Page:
Dwarf lilyturf roots

Chinese: 麦冬

Pinyin: Mài Dōng

Parts used: Dried root tuber

TCM category: Tonic herbs for Yin Deficiency

TCM nature: Cool

TCM taste(s): BitterSweet

Meridian affinity: StomachHeartLung

Scientific name: Ophiopogon japonicus

Other names: Mai Men Dong, Mondograss, Fountainplant, Monkeygrass, Japanese Turf Lily

Use of dwarf lilyturf roots (Mai Dong) in TCM

Please note that you should never self-prescribe TCM ingredients. A TCM ingredient is almost never eaten on its own but as part of a formula containing several ingredients that act together. Please consult a professional TCM practitioner, they will be best able to guide you.

Preparation: Remove impurities, wash, soak in water, cut into sections and dry.

Dosage: 6 - 12 grams

Main actions according to TCM*: Replenishes Yin Essence and promotes secretions. Lubricates and nourishes the Stomach. Soothes the Lung. Nourishes the Heart.

Primary conditions or symptoms for which dwarf lilyturf roots may be prescribed by TCM doctors*: Dry cough Insomnia Dry mouth Constipation Diphtheria

Contraindications*: Not for those with weak Spleen and Stomach with Coldness and diarrhea.

Common TCM formulas in which dwarf lilyturf roots are used*:

Key TCM concepts behind dwarf lilyturf roots (Mai Dong)'s properties

In Traditional Chinese Medicine (TCM), dwarf lilyturf roots are plants that belong to the 'Tonic herbs for Yin Deficiency' category. Tonic herbs are used for patterns of Deficiency, when one lacks one of the 'Four Treasures' (Qi, Blood, Yin and Yang). Yin tonics have a heavy, moist nature. They either nourish the Kidneys and Liver or moisten the Lungs and Stomach. Extreme Yin Deficiency often translates into a 'burn-out', unfortunately more and more common among people today. It is worth mentioning that another great remedy against Yin Deficiency is a lot of rest and sleep; no herb will ever be able to replace this!

Furthermore dwarf lilyturf roots are plants that are Cool in nature. This means that dwarf lilyturf roots tend to help people who have too much "heat" in their body, although with less effect than a plant that would be Cold in nature. Balance between Yin and Yang is a key health concept in TCM. Those who have too much heat in their body are said to either have a Yang excess (because Yang is Hot in nature) or a Yin deficiency (Yin is Cold in Nature). Depending on your condition dwarf lilyturf roots can help restore a harmonious balance between Yin and Yang.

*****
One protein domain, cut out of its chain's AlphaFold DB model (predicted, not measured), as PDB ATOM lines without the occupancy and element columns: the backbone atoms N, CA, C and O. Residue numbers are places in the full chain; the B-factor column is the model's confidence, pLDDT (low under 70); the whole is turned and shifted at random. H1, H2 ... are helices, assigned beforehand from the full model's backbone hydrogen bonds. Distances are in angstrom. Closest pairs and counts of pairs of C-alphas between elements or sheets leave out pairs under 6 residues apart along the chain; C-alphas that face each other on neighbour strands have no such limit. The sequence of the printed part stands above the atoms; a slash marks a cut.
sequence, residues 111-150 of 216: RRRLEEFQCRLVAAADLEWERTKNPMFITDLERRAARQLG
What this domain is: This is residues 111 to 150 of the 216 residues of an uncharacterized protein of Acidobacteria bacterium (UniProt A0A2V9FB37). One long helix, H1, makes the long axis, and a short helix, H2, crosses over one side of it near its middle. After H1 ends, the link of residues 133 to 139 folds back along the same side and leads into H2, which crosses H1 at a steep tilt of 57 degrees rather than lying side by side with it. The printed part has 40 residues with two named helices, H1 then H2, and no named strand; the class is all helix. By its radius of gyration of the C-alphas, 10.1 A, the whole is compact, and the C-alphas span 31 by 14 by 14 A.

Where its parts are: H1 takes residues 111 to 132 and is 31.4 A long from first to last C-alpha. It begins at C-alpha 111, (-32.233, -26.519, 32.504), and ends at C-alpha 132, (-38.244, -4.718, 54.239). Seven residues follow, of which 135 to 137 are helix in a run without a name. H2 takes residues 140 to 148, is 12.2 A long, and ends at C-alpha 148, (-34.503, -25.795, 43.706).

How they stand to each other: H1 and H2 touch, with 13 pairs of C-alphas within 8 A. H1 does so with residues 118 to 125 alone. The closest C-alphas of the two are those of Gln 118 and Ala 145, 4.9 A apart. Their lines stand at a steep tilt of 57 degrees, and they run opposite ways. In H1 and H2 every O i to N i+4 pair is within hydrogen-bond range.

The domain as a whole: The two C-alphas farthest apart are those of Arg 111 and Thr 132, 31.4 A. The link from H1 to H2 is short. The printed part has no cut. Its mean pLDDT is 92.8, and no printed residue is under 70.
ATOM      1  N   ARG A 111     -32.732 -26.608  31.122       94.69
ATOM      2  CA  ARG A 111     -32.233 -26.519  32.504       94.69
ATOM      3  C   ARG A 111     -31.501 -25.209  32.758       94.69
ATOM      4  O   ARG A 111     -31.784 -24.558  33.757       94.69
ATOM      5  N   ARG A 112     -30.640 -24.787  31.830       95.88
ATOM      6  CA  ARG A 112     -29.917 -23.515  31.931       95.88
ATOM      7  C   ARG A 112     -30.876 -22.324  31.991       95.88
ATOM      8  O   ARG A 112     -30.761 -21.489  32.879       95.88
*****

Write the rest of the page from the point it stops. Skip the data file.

Dwarf lilyturf roots also taste Bitter and Sweet. The so-called "five elements" theory in Chinese Medicine states that the taste of TCM ingredients is a key determinant of their action in the body. Bitter ingredients like dwarf lilyturf roots tend to have a cleansing action on the body by clearing heat, drying dampness and promoting elimination via urination or bowel movements. On the other hand Sweet ingredients tend to slow down acute reactions and detoxify the body. They also have a tonic effect because they replenish Qi and Blood.

The tastes of ingredients in TCM also determine what organs and meridians they target. As such dwarf lilyturf roots are thought to target the Stomach, the Heart and the Lung. In TCM the Stomach is responsible for receiving and ripening ingested food and fluids. It is also tasked with descending the digested elements downwards to the Small Intestine. In addition to regulating blood flow, the Heart is believed to be the store of the "spirit" which basically refers to someone's vitality. In addition to performing respiration, the Lungs are thought to be a key part of the production chain for Qi and the body fluids that nourish the body.

Research on dwarf lilyturf roots(Mai Dong)

Ophiopogonis Radix can be used either as a healthy food or a therapeutic agent for disease prevention and treatment.1

An aqueous extract of Radix Ophiopogon japonicus (ROJ-ext) exerted significant antithrombotic activity and ruscogenin and ophiopogonin D are two of its active components, which supported its therapeutic use for thrombotic diseases.2


1. Chen MH, Chen XJ, Wang M, Lin LG, Wang YT. (2016). Ophiopogon japonicus--A phytochemical, ethnomedicinal and pharmacological review. J Ethnopharmacol. , 181:193-213. doi: 10.1016/j.jep.2016.01.037. Epub 2016 Jan 27.

2. Junping Kou, Youqing Tian, Yunkit Tang, Jin Yan, Boyang Yu (2006). Antithrombotic Activities of Aqueous Extract from Radix Ophiopogon japonicus and Its Two Constituents. Biological and Pharmaceutical Bulletin, 29(6): 1267-1270. DOI https://doi.org/10.1248/bpb.29.1267

Use of dwarf lilyturf roots (Mai Dong) as food

Dwarf lilyturf roots are also eaten as food.